The inflatable sector panel 30 diflers from the panel 28 in the presence of an entrance portal 32 incorporating closable mating flaps 34 spanning the portal 32. Otherwise the entrance panel 30 closely resembles the unapertured panels 28 comprising the remainder of the structure 20.

The separate gore-like panels 28 and 30 are firmly locked together along their juxtaposed curved edges 36 by lock flaps 38 having one edge shaped in scalloped configuration presenting outwardly projecting peaks 40, shown in FIGURE 2, each having a helical lock 42 protruding therefrom and which. may be matingly interleaved with a corresponding helical lock 44 of opposite pitch as indicated in FIGURE 3. The helical wireshaped lock members are firmly anchored to the peaks 40 by clamps- 46 riveted in position flanking a nylon bearing block 48, and a bolt rope 49 integrally joined along the curved or scalloped edge of the flap 38 may pass between the clamp 46 and the bearing block 48 to transmit its tension directly to the helical lock members 42 and 44.

As shown in FIGURES 4 and 5, the lock members 42 and 44 are easily interfitted over a portion of their curved peripheries by interleaving the turns of the facing oppositely pitched helical lock members, and a lock wire 50 is then inserted to retain the interleaved helices in their locked engagement. The lock members 42 and 44 and the riveted clamps 46 are preferably formed of weatherproof stainless steel, extending the useful life of the structure 20.

The successive steps in the fabrication of the panels 28 and 30 are shown in FIGURES 6, 7 and 11,. The first step in the fabrication of the sector panels 28 is the weaving of a double layer sheet of fabric 52 having an upper layer 54 and a lower layer 56, these layers being integrally interwoven at a series of predetermined spaced junction lines extending across the entire loomed width of the double layer fabric, which may extend to 54 inches or more. The length of the interwoven junction lines 58 over which the separate panels 54 and 56 are integrally interwoven may be any desired number of fiber diameters, with preferably 10 or 12 or even more fiber diameters being incorporated in each interwoven junction 58. The space between each of the adjacent interwoven junctions 58 is predetermined, to provide the desired curvature in the panel ultimately fabricated therefrom, as will be more fully explained below.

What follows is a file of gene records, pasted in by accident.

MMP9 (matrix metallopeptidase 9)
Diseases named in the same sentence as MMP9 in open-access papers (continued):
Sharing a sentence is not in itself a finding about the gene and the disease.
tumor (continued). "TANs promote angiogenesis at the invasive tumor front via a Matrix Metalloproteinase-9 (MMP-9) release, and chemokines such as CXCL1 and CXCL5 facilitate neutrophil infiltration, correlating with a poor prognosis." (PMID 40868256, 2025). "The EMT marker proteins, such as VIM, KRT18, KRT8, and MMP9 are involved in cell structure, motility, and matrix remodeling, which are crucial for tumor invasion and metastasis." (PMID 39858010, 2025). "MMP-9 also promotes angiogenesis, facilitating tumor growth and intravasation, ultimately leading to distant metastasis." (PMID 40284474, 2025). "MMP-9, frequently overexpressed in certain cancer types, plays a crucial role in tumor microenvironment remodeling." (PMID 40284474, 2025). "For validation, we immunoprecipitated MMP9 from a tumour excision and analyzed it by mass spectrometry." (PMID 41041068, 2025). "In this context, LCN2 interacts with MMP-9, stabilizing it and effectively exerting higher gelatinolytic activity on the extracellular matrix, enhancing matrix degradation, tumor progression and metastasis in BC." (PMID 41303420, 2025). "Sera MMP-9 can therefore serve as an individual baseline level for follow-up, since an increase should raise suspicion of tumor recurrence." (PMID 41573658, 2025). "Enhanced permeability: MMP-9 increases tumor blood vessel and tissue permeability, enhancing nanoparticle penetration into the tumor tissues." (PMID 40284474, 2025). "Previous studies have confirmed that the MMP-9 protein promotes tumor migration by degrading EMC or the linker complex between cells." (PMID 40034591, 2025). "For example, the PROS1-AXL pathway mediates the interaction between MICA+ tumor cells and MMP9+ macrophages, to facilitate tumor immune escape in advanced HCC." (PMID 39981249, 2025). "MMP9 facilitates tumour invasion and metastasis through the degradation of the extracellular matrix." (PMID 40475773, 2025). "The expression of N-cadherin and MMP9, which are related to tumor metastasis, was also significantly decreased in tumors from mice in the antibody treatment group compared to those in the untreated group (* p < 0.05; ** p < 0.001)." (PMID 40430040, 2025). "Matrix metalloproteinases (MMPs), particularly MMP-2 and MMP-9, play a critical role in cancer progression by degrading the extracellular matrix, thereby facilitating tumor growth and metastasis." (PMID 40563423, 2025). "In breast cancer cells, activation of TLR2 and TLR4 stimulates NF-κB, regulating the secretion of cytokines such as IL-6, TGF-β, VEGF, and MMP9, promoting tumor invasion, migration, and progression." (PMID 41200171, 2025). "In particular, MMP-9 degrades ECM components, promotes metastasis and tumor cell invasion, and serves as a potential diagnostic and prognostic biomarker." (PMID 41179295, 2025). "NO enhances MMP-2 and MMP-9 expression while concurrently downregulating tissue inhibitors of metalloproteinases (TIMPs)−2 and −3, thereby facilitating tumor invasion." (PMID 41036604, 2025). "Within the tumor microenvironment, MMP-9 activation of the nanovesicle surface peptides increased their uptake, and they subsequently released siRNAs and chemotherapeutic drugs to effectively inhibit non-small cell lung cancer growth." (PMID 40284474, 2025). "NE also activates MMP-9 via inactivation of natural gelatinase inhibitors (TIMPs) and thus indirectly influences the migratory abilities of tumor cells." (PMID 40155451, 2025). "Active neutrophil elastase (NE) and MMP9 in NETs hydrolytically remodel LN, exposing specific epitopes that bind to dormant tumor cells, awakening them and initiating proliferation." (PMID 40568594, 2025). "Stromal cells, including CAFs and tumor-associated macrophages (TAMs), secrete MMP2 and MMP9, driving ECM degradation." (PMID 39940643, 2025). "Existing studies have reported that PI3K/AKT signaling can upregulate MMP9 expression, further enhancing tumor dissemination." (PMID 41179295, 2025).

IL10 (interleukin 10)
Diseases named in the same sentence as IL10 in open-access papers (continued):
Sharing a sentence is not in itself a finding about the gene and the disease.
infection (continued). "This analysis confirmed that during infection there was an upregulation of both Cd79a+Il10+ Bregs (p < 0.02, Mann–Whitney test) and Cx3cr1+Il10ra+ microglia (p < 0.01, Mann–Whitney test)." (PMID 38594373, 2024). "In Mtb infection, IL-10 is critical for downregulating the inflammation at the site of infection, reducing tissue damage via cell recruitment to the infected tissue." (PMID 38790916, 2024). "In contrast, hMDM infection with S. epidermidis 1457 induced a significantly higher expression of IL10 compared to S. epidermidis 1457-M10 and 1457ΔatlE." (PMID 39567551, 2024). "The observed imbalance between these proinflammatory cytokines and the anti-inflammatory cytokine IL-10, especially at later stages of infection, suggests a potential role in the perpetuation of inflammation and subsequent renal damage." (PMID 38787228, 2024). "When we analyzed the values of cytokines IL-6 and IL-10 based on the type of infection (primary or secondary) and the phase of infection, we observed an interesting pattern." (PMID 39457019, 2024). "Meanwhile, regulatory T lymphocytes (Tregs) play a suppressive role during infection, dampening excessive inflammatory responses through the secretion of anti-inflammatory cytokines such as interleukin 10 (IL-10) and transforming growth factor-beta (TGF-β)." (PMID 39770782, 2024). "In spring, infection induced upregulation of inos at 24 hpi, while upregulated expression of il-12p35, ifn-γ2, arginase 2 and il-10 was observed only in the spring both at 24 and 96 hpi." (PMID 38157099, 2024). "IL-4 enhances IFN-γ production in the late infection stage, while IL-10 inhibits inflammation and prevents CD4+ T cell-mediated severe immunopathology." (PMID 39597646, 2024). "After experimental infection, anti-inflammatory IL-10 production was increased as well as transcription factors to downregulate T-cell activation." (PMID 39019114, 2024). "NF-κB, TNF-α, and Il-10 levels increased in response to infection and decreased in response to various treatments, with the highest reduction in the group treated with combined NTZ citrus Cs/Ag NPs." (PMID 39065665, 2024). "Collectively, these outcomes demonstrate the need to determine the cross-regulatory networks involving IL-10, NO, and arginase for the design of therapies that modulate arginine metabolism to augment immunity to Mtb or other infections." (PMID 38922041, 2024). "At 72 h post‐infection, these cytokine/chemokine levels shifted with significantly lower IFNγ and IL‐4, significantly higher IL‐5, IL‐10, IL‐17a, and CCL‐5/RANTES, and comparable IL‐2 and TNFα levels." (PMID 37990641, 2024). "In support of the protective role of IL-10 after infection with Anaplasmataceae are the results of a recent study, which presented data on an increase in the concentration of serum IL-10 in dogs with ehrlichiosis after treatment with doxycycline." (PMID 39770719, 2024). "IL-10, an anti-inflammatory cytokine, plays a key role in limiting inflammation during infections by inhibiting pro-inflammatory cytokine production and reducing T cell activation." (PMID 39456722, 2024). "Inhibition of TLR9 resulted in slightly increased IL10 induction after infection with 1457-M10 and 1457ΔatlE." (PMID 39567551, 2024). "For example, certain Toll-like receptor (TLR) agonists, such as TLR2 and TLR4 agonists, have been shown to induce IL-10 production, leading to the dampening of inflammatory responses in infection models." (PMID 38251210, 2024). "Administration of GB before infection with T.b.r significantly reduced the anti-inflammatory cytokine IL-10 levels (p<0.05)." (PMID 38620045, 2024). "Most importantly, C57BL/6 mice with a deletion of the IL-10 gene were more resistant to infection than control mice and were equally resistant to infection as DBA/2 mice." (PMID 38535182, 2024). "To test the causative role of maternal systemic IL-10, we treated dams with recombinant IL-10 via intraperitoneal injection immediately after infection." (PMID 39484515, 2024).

The next successive steps in the fabrication of the panel 28 are illustrated in FIGURE 7, where each span of the lower layer 56 is shown cut away wit-h the central strip '60 being removed to leave integral tabs 62 protruding from the junctions 58 along one side of the woven sheet material 52. A layer of impregnated air-imprevious sheet material 65, which may be neoprene-impregnated Dacron fabric, for example, is cemented to the entire surface of the sheet 52 on the opposite side from the protruding tabs 62. The formation of the double-skinned inflatable panel 28 is illustrated in FIGURES 8 and 11, where the outer wall layer 52 is positioned with its protruding tab 62 facing a similar inner sheet 52:: having similar tabs likewise facing the tabs on the opposed sheet 52.